In this blog post, Anthony Iannarino shares a list of attributes that he admires in a sales force. I really think that if there were a sales team that wanted to create a team manifesto for them to live by, this list would be a great starting point. I particularly like the attribute about helping their team mates succeed.

This is something that is not very common in sales teams at all, but can play a significant role in the overall success of the sales team. I did write about it earlier myself. You can read my post here.

If you are a sales leader and want to inspire your team and get them to rally around together, this is a set of attributes that you should aspire your team to achieve.

Dealing with Your Irrational Competitor

Another blog post by Anthony (I seem to really like his posts, of late). In this one, he shares his insights on how to deal with your irrational competitor. Every sales team faces some irrational competitor who wants to take away market share at any cost, who is willing to go to any lengths, give irrational discounts, make promises that they already know that can’t be fulfilled and take your customers away.

So, how do you deal with such competitors? Not the usual way. For Anthony’s insights on this, read the post here.

Is ignorance the problem?

In his inimitable style Seth Godin brings forth a very important question that all of us as sales executives or sales leaders need to address. Whenever there is a customer who stalls or questions the value that our solutions bring to them, we default to providing them more information – more use cases, more business case, sharing more examples of how and where your solutions have succeeded.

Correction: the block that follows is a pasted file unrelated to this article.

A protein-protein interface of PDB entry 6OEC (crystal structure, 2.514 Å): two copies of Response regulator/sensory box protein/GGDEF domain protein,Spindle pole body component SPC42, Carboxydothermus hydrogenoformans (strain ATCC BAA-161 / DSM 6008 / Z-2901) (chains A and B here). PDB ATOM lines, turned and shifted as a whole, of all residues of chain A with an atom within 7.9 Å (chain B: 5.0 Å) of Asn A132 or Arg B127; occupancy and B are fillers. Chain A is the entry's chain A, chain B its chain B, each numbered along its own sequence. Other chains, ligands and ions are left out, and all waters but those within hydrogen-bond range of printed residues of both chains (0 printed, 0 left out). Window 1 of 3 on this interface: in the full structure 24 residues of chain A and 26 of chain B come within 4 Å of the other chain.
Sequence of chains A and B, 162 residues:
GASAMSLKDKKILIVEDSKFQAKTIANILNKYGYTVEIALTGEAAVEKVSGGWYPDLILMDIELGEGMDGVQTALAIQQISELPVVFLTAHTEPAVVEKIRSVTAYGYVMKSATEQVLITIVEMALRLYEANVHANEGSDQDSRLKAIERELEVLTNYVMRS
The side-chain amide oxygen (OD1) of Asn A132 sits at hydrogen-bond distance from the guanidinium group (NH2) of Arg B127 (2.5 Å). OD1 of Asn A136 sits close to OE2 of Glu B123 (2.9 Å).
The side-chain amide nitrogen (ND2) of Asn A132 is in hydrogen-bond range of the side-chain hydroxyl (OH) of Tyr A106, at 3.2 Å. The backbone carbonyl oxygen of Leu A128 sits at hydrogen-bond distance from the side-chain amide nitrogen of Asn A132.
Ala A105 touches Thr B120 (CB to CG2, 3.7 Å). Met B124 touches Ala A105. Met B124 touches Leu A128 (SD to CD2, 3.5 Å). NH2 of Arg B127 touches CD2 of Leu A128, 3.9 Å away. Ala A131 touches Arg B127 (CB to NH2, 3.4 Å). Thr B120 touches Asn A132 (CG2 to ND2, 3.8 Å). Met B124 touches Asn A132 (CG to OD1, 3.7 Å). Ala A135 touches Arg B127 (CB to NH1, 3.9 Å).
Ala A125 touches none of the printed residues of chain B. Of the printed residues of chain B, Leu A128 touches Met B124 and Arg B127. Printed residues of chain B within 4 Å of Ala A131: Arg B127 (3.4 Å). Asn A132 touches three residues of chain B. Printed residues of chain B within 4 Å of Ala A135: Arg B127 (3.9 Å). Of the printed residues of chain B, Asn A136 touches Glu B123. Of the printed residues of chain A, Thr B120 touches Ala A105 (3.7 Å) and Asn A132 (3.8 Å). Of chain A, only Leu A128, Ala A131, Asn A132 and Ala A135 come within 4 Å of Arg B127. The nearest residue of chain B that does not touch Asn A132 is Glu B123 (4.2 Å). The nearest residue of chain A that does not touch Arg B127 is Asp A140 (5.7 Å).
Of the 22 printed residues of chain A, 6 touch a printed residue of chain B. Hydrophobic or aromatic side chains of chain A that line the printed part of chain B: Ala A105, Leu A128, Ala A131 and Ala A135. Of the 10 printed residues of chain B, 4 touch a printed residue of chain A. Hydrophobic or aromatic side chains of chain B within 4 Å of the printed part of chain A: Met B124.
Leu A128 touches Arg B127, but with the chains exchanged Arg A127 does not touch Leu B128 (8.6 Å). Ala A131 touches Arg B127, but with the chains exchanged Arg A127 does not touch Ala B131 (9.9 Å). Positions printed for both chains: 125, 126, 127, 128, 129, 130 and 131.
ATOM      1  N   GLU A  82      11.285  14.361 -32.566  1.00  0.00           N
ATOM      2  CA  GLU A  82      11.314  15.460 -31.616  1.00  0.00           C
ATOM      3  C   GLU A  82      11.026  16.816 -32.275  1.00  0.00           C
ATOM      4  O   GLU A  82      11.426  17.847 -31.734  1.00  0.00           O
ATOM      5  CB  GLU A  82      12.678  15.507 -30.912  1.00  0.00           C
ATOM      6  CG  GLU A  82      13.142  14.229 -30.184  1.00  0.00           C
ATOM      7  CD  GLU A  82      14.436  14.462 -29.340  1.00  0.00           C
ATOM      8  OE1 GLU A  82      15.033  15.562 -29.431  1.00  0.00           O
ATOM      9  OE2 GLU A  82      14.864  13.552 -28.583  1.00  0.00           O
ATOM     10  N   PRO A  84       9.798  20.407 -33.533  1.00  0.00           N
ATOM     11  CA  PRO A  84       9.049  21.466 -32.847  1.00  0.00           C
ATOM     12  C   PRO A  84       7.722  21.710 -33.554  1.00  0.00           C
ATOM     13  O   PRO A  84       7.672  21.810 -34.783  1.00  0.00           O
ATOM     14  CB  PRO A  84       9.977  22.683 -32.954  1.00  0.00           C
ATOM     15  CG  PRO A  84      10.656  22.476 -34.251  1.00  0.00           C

We are assuming that the customer is stalling due to lack of information. What if that is not true? In my experience, most of the times it is not true. The reason the customer is stalling could be because they are not sure, they are afraid of making the commitment required on their part, they are afraid that you might not deliver what you promise to deliver. The issue could be trust or something else.

Mostly, ignorance is not the problem. You can read his really short blog (maybe even shorter than my preamble here) here.

Why You Need An If-Then Storytelling Strategy

Once you have identified that ignorance is not the problem and shoving more information will not help, what do you do? This is where, I really liked a blog post written by Bernadette Jiwa. In this post she talks about having a if-then (storytelling) strategy.

This strategy can be helpful in any environment, retail or otherwise. Can we identify certain situations or triggers in our sales process and have a ready story to tell in those situations. These emotional triggers need emotional responses and stories do it really well. Great sales executives do this intuitively, but this is really a skill that can be learnt and taught.

Do you have a if-then story for emotional triggers in your sales process.? If not, try and develop one. It’s your job as the sales leader to do this.

Stop Complaining That You Have Clients

Once we win customers, then it is time to deliver our commitments and promises. As a sales executive, it might not be you who delivers what was promised. But you are indeed the person who committed the deliverables to your customers.

They trusted you and now it is your job to ensure that your commitments are honoured. When they are not being honoured, either in spirit or in letter, customers will hold you responsible and accountable.

They will write to you about the issues they have with the service standards, about challenges that they have working with someone on your team or about any other random thing that irks them. I have seen sales executives continue to complain about all these emails that they keep getting from their customers, the expectations that the customer is having off them, even though they realise that its not part of their job.

In this insightful and critical post, Anthony (again) shares a perspective that all sales executives who complain forget – which is complacency, neglect and Entitlement kills a sales executives future. Read the post and honestly think about your behaviour towards your customers.

Are you complaining that they are your customers? If so, think again? And more importantly, CHANGE.